Saturday, August 23, 2014

Master of Life and Death by Robert Silverberg

On August 8 of this year I received from SF blogger extraordinaire Joachim Boaz three books from his "SF Wall of Shame," nine science fiction novels he feels are "some of the worst SF ever written."  Joachim and I have different tastes, and I'd give at least four of these books (Farmer's To Your Scattered Bodies Go, Heinlein's Beyond this Horizon, Knight's Beyond the Barrier, and Platt's Planet of the Voles) passing, though not high, marks.  Today I finished another of Joachim's Wall of Shame books, Robert Silverberg's 1957 Master of Life and Death.

Joachim traded to me (more details of the trade here and here) a severely worn copy of the 1986 Tor paperback edition of the novel. The cover proclaims Master of Life and Death a classic, and upon the first page is inscribed the mysterious code "MAB."  Is there a science fiction collector out there calling herself "Queen Mab?"  I hope so!

Master of Life and Death has been printed again and again since it first appeared as half of an Ace Double, so somebody must like it.  Joachim is not one of those people.  Am I one of those people? 

Queen Mab, your legend lives on!
It looks like I am not one of those people. Master of Life and Death has lots of crippling problems, perhaps more than I can enumerate here.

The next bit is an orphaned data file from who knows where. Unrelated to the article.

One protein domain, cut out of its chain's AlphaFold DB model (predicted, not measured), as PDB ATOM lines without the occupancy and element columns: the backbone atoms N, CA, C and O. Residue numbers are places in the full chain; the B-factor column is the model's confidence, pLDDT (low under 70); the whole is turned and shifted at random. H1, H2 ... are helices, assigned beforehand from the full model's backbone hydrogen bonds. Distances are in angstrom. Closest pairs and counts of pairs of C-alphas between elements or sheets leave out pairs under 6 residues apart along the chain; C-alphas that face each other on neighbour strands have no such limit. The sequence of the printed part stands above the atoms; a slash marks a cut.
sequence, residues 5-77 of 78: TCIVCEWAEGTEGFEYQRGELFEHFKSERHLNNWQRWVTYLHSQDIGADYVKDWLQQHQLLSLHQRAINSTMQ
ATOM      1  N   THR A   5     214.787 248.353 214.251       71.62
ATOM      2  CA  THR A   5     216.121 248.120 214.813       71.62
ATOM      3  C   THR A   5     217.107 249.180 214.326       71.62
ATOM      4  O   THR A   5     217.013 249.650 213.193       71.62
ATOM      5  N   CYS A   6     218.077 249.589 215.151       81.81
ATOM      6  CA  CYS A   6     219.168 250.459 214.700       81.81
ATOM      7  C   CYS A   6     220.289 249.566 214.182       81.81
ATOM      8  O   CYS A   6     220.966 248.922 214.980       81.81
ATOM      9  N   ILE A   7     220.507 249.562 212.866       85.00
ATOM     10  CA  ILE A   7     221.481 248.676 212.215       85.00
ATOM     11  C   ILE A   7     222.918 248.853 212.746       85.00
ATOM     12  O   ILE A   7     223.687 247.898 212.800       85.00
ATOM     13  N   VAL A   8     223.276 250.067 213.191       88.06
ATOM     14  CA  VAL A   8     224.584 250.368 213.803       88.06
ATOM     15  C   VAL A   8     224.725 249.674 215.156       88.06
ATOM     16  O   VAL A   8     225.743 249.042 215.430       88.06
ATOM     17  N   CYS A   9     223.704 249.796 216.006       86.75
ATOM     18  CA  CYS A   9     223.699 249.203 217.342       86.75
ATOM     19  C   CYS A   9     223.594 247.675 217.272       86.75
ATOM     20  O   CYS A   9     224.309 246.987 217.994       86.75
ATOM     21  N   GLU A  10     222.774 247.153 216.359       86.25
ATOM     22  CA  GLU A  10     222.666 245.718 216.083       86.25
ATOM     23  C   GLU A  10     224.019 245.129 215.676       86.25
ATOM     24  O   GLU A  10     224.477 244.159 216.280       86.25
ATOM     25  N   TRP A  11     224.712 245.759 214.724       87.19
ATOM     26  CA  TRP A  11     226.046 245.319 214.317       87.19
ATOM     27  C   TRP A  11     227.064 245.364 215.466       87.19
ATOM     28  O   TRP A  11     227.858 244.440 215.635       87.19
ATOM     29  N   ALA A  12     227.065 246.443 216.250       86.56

Master of Life and Death is one of those books with an unsympathetic protagonist. Roy Walton is the head of the Bureau of Population Equalization, a new agency founded just a few months ago to deal with the population problem that is plaguing the 23rd century.  To deal with the population problem (the Earth's population in the novel's 2232 is at seven billion...just like in real life's 2014) the Bureau puts to death babies with defects (examples provided include blindness, a propensity to suffer tuberculosis, and being "spastic") and old people who are unproductive.  Even if you are healthy you might not be safe from the Bureau.  If you own a large piece of property the Bureau can seize it to settle people on, and if you live in an overcrowded place, like Belgium, the Bureau can compel you, and your entire town, to move to a place that isn't overcrowded yet, like Patagonia.

(That's right, our main character Roy Walton thinks the world would be a better place if Stevie Wonder had been killed at birth.  Hey Roy, I just called to say I hate you.)

If this sounds elitist and anti-democratic, don't worry, it gets worse.  Roy Walton isn't just some cold bureaucrat, he has serious opinions about architecture and poetry.  And he is corrupt.  When his favorite living poet's son is born, and is identified as tubercular, the little boy is slated for the gas chamber.  So Roy goes into the computer files and falsifies the records so the poet's kid will not be killed.

The Bureau's powers are vast, and it is not, as we say nowadays, transparent.  The Bureau, in a way I didn't quite understand, is in charge of the top secret effort led by a famous scientist to terraform Venus, and of man's first interstellar space flight, a top secret one-year mission that started like 10 months before the Bureau was founded.  When somebody comes up with a way to prevent aging, Roy tries to hide this breakthrough from the people.